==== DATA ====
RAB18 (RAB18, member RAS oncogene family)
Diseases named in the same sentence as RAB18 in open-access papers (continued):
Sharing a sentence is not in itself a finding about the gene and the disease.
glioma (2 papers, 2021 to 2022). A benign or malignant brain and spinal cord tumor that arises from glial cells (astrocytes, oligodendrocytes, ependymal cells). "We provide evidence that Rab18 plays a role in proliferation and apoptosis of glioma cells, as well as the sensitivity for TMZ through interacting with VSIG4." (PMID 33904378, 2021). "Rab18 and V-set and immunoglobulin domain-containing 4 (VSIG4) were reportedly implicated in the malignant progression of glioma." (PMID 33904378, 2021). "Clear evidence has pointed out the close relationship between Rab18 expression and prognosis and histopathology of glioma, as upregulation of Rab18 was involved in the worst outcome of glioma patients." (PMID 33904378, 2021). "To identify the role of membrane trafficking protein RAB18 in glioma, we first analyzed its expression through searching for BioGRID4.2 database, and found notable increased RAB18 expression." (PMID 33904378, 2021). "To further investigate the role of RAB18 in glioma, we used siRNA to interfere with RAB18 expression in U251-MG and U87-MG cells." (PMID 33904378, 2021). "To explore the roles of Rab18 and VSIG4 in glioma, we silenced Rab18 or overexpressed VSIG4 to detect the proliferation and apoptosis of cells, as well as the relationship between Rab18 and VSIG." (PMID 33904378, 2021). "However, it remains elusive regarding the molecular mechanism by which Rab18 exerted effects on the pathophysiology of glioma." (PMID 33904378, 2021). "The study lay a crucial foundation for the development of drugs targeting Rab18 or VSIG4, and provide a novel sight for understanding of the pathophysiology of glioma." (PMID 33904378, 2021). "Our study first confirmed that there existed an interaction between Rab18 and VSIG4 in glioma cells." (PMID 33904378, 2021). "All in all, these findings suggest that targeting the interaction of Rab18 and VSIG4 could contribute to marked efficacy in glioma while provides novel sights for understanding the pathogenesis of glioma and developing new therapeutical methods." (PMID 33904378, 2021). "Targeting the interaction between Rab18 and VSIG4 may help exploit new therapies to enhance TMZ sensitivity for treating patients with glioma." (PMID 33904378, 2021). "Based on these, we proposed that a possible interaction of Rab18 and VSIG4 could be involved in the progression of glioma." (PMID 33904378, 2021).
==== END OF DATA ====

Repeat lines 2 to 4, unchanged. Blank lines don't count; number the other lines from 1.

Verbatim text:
Diseases named in the same sentence as RAB18 in open-access papers (continued):
Sharing a sentence is not in itself a finding about the gene and the disease.
glioma (2 papers, 2021 to 2022). A benign or malignant brain and spinal cord tumor that arises from glial cells (astrocytes, oligodendrocytes, ependymal cells). "We provide evidence that Rab18 plays a role in proliferation and apoptosis of glioma cells, as well as the sensitivity for TMZ through interacting with VSIG4." (PMID 33904378, 2021). "Rab18 and V-set and immunoglobulin domain-containing 4 (VSIG4) were reportedly implicated in the malignant progression of glioma." (PMID 33904378, 2021). "Clear evidence has pointed out the close relationship between Rab18 expression and prognosis and histopathology of glioma, as upregulation of Rab18 was involved in the worst outcome of glioma patients." (PMID 33904378, 2021). "To identify the role of membrane trafficking protein RAB18 in glioma, we first analyzed its expression through searching for BioGRID4.2 database, and found notable increased RAB18 expression." (PMID 33904378, 2021). "To further investigate the role of RAB18 in glioma, we used siRNA to interfere with RAB18 expression in U251-MG and U87-MG cells." (PMID 33904378, 2021). "To explore the roles of Rab18 and VSIG4 in glioma, we silenced Rab18 or overexpressed VSIG4 to detect the proliferation and apoptosis of cells, as well as the relationship between Rab18 and VSIG." (PMID 33904378, 2021). "However, it remains elusive regarding the molecular mechanism by which Rab18 exerted effects on the pathophysiology of glioma." (PMID 33904378, 2021). "The study lay a crucial foundation for the development of drugs targeting Rab18 or VSIG4, and provide a novel sight for understanding of the pathophysiology of glioma." (PMID 33904378, 2021). "Our study first confirmed that there existed an interaction between Rab18 and VSIG4 in glioma cells." (PMID 33904378, 2021). "All in all, these findings suggest that targeting the interaction of Rab18 and VSIG4 could contribute to marked efficacy in glioma while provides novel sights for understanding the pathogenesis of glioma and developing new therapeutical methods." (PMID 33904378, 2021). "Targeting the interaction between Rab18 and VSIG4 may help exploit new therapies to enhance TMZ sensitivity for treating patients with glioma." (PMID 33904378, 2021). "Based on these, we proposed that a possible interaction of Rab18 and VSIG4 could be involved in the progression of glioma." (PMID 33904378, 2021).